Joint Industry Project Overview

C-FER Technologies is completing a Joint Industry Project (JIP) in partnership with four major pipeline operators to identify and evaluate the best composite or hybrid repair technologies for restoring circumferential cracks on pipelines. Alberta Innovates, a provincially owned research and innovation agency, has also recognized the benefits of these essential research activities and provided additional support to the project.

The primary goal of this evaluation is to fairly quantify the axial load-carry capacity of the repaired pipes under real-world pressures and loads.

This JIP focuses on repair technologies that do not weld to the carrier pipe, which offer various benefits for specific applications relative to traditional metal sleeves. The test program has four phases:

  1. Phase 1 – Non-destructive tensile testing (Completed)
  2. Phase 2 – Effect of installation pressure (Underway)
  3. Phase 3 – Destructive tensile testing with circumferential flaws (Proposed)
  4. Phase 4 – Long-term performance of repairs (Proposed)

Phases 3 and 4 include machined circumferential flaws in the pipe specimens to simulate real-world conditions. The specimens are subjected to axial tension and constant internal pressure.

End Applications Considered

Testing of the non-welding repair systems focuses on how these technologies will perform under realistic conditions such as external axial or bending loads on pipelines with significant axial or circumferential defects.

To date, these repair technologies have focused on repairing axial defects in pipelines (i.e. hoop reinforcement). They have been developed and thoroughly evaluated for this application, leading to standardization in ASME PCC 2 and ISO 24817. However, their evaluation for the repair of circumferential cracks (axial reinforcement) has been limited.

Few evaluations have included repairing pipelines with circumferential stress-corrosion cracking (CSCC) or girth welds defects subjected to slope and ground movement.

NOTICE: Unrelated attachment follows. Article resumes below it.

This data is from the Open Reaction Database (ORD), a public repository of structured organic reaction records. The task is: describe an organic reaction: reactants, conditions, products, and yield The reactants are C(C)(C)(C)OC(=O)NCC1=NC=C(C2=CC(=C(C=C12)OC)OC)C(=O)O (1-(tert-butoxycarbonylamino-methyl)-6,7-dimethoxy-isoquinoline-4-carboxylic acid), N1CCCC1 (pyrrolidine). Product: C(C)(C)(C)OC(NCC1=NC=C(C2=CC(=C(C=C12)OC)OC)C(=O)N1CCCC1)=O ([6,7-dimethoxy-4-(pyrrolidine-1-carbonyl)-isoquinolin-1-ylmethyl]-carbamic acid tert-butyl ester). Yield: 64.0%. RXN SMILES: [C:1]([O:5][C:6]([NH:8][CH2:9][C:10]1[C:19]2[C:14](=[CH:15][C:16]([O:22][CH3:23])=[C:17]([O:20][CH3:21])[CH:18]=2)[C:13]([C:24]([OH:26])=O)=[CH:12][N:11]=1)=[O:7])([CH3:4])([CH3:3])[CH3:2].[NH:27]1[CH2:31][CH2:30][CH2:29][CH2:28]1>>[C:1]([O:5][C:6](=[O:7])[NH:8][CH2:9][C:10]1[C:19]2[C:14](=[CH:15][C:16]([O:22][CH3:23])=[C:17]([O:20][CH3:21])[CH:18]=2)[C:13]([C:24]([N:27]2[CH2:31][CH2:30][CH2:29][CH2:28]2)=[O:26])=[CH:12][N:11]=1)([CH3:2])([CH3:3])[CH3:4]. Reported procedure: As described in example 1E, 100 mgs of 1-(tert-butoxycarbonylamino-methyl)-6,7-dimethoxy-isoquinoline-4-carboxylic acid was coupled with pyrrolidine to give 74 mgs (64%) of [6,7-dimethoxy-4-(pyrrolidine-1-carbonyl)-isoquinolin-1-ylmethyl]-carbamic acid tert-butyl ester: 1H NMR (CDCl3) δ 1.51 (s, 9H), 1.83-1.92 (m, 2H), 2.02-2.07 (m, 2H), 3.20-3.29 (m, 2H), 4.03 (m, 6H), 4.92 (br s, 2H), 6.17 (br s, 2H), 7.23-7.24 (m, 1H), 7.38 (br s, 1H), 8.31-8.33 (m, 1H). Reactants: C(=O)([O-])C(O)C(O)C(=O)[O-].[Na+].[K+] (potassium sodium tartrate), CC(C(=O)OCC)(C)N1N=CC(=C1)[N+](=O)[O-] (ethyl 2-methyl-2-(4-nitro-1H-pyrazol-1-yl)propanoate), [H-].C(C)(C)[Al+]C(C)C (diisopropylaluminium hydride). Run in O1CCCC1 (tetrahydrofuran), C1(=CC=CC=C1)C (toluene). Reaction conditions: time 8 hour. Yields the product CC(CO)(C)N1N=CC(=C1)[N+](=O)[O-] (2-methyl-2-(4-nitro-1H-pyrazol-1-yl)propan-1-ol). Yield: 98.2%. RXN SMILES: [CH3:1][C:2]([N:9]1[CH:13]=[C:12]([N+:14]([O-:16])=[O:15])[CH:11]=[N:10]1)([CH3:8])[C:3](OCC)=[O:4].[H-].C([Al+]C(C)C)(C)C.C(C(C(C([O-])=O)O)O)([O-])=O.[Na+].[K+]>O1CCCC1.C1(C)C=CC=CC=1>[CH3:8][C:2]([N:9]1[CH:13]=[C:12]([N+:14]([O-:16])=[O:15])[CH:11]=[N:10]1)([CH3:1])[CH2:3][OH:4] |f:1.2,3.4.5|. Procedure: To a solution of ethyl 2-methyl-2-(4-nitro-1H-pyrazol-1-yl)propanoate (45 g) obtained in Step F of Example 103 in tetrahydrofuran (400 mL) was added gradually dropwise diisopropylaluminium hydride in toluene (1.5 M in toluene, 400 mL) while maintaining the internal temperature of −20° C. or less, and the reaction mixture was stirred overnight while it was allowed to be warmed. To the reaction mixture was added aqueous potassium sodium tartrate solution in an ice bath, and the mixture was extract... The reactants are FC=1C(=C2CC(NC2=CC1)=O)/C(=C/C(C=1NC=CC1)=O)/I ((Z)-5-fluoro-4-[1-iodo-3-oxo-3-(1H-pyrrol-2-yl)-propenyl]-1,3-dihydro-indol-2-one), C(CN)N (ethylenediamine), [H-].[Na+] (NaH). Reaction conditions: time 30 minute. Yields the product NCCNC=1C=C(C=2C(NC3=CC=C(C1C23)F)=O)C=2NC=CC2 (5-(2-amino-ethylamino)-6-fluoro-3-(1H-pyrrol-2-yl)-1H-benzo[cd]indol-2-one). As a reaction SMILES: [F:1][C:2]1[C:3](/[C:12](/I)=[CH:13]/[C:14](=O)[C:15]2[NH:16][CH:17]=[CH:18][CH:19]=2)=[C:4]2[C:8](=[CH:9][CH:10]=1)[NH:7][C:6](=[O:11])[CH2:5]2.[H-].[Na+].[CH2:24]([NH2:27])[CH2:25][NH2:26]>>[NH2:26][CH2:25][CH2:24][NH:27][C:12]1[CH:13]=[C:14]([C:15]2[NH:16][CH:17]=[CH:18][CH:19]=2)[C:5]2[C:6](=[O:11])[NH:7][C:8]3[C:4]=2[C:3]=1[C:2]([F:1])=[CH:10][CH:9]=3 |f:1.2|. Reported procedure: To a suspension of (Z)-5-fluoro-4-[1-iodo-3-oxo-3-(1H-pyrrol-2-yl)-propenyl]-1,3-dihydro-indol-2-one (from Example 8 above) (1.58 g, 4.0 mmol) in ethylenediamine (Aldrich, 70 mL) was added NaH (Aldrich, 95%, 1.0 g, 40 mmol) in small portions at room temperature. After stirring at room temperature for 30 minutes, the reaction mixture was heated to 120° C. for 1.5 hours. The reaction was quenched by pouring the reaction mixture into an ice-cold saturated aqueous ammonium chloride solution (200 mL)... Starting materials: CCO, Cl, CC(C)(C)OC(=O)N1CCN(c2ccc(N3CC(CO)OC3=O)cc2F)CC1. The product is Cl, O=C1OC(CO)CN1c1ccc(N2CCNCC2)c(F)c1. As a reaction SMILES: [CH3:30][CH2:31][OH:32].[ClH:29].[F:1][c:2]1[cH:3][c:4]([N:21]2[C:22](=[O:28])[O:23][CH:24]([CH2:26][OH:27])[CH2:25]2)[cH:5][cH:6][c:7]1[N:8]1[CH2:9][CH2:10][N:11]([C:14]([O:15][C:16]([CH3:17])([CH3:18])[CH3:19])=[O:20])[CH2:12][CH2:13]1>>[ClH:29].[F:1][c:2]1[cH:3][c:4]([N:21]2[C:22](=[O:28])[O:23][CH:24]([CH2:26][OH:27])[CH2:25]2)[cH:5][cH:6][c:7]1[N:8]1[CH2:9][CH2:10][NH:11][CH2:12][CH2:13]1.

The JIP is addressing this gap. The current focus is on medium line sizes (NPS 12 to 24) and straight pipe geometries.

However, there is also interest in other end applications, such as:

  • small line sizes (NPS 2 to 8),
  • large line sizes (NPS 30 to 48),
  • loading conditions such as external bending with internal pressure, and
  • complex geometries such as bent pipes, elbows or tees.
Project Overview Video

Join the JIP

The project is actively looking for new JIP members to help guide the project and support later phases of the JIP.

There are two ways to join:

  1. If you are a pipeline repair technology provider: contact C-FER and ask whether your system may be suitable for JIP testing. As new systems are developed, C-FER has been tasked with identify suitable candidates. We’ll present your repair technology to the JIP members, make them aware of your technology, and see if they want to test it.
  2. If you are a pipeline operator: contact C-FER and inquire about joining this ongoing JIP. Participants share learnings, and actively collaborate on these novel repair technologies with other major operators.

Repair Technology Review

C-FER identified 34 repair technologies from 17 different vendors during a comprehensive review. The repair technologies reviewed fell into six general types as follows:

Repair Type System Description System Features
1 Wet-lay-up of composite fabric and epoxy Generally, higher tensile and bonding strengths on average than Type 2 repairs